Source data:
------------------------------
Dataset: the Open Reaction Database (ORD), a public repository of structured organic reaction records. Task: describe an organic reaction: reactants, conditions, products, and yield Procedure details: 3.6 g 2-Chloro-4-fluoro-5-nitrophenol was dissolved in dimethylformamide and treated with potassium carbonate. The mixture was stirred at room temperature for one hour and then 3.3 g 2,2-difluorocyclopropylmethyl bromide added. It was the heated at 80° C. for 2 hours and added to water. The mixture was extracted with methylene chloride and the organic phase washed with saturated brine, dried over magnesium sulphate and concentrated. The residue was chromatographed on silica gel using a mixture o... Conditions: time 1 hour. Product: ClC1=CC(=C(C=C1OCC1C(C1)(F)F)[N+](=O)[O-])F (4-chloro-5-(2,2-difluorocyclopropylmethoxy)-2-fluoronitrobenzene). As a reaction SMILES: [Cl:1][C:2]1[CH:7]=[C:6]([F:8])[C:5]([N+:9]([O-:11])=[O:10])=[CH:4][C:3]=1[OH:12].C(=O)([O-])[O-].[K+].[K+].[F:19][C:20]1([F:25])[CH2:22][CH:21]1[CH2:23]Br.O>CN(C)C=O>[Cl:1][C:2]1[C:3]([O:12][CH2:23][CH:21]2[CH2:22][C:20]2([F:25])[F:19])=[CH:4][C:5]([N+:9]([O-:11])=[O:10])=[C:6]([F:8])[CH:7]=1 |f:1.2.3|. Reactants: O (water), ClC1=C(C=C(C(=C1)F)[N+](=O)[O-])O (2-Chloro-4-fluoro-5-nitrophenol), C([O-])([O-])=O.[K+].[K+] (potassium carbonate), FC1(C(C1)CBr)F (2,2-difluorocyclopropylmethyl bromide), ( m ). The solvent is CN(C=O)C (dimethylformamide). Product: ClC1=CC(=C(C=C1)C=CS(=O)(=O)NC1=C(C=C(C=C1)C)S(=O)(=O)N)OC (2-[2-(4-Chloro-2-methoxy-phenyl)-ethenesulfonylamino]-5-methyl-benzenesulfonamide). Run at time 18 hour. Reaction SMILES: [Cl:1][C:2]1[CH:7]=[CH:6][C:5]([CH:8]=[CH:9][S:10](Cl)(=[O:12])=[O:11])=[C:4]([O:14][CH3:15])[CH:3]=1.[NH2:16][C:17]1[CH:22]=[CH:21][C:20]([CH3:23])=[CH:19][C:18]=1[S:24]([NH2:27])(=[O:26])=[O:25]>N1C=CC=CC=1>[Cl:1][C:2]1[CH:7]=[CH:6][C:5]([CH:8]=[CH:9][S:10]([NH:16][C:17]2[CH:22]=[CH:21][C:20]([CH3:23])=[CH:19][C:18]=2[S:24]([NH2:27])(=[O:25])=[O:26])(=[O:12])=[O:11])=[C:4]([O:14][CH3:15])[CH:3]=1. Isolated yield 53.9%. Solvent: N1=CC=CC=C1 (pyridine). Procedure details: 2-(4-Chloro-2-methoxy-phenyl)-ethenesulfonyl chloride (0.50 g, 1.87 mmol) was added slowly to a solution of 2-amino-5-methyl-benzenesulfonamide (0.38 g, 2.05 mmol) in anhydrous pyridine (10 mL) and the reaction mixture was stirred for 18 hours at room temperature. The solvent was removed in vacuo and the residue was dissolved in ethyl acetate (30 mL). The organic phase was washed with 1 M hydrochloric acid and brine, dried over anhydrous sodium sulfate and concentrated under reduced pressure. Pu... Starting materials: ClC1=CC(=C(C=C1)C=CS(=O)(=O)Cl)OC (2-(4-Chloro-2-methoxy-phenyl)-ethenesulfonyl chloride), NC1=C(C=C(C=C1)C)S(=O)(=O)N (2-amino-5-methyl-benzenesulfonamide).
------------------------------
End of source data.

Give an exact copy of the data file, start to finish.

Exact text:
Dataset: the Open Reaction Database (ORD), a public repository of structured organic reaction records. Task: describe an organic reaction: reactants, conditions, products, and yield Procedure details: 3.6 g 2-Chloro-4-fluoro-5-nitrophenol was dissolved in dimethylformamide and treated with potassium carbonate. The mixture was stirred at room temperature for one hour and then 3.3 g 2,2-difluorocyclopropylmethyl bromide added. It was the heated at 80° C. for 2 hours and added to water. The mixture was extracted with methylene chloride and the organic phase washed with saturated brine, dried over magnesium sulphate and concentrated. The residue was chromatographed on silica gel using a mixture o... Conditions: time 1 hour. Product: ClC1=CC(=C(C=C1OCC1C(C1)(F)F)[N+](=O)[O-])F (4-chloro-5-(2,2-difluorocyclopropylmethoxy)-2-fluoronitrobenzene). As a reaction SMILES: [Cl:1][C:2]1[CH:7]=[C:6]([F:8])[C:5]([N+:9]([O-:11])=[O:10])=[CH:4][C:3]=1[OH:12].C(=O)([O-])[O-].[K+].[K+].[F:19][C:20]1([F:25])[CH2:22][CH:21]1[CH2:23]Br.O>CN(C)C=O>[Cl:1][C:2]1[C:3]([O:12][CH2:23][CH:21]2[CH2:22][C:20]2([F:25])[F:19])=[CH:4][C:5]([N+:9]([O-:11])=[O:10])=[C:6]([F:8])[CH:7]=1 |f:1.2.3|. Reactants: O (water), ClC1=C(C=C(C(=C1)F)[N+](=O)[O-])O (2-Chloro-4-fluoro-5-nitrophenol), C([O-])([O-])=O.[K+].[K+] (potassium carbonate), FC1(C(C1)CBr)F (2,2-difluorocyclopropylmethyl bromide), ( m ). The solvent is CN(C=O)C (dimethylformamide). Product: ClC1=CC(=C(C=C1)C=CS(=O)(=O)NC1=C(C=C(C=C1)C)S(=O)(=O)N)OC (2-[2-(4-Chloro-2-methoxy-phenyl)-ethenesulfonylamino]-5-methyl-benzenesulfonamide). Run at time 18 hour. Reaction SMILES: [Cl:1][C:2]1[CH:7]=[CH:6][C:5]([CH:8]=[CH:9][S:10](Cl)(=[O:12])=[O:11])=[C:4]([O:14][CH3:15])[CH:3]=1.[NH2:16][C:17]1[CH:22]=[CH:21][C:20]([CH3:23])=[CH:19][C:18]=1[S:24]([NH2:27])(=[O:26])=[O:25]>N1C=CC=CC=1>[Cl:1][C:2]1[CH:7]=[CH:6][C:5]([CH:8]=[CH:9][S:10]([NH:16][C:17]2[CH:22]=[CH:21][C:20]([CH3:23])=[CH:19][C:18]=2[S:24]([NH2:27])(=[O:25])=[O:26])(=[O:12])=[O:11])=[C:4]([O:14][CH3:15])[CH:3]=1. Isolated yield 53.9%. Solvent: N1=CC=CC=C1 (pyridine). Procedure details: 2-(4-Chloro-2-methoxy-phenyl)-ethenesulfonyl chloride (0.50 g, 1.87 mmol) was added slowly to a solution of 2-amino-5-methyl-benzenesulfonamide (0.38 g, 2.05 mmol) in anhydrous pyridine (10 mL) and the reaction mixture was stirred for 18 hours at room temperature. The solvent was removed in vacuo and the residue was dissolved in ethyl acetate (30 mL). The organic phase was washed with 1 M hydrochloric acid and brine, dried over anhydrous sodium sulfate and concentrated under reduced pressure. Pu... Starting materials: ClC1=CC(=C(C=C1)C=CS(=O)(=O)Cl)OC (2-(4-Chloro-2-methoxy-phenyl)-ethenesulfonyl chloride), NC1=C(C=C(C=C1)C)S(=O)(=O)N (2-amino-5-methyl-benzenesulfonamide).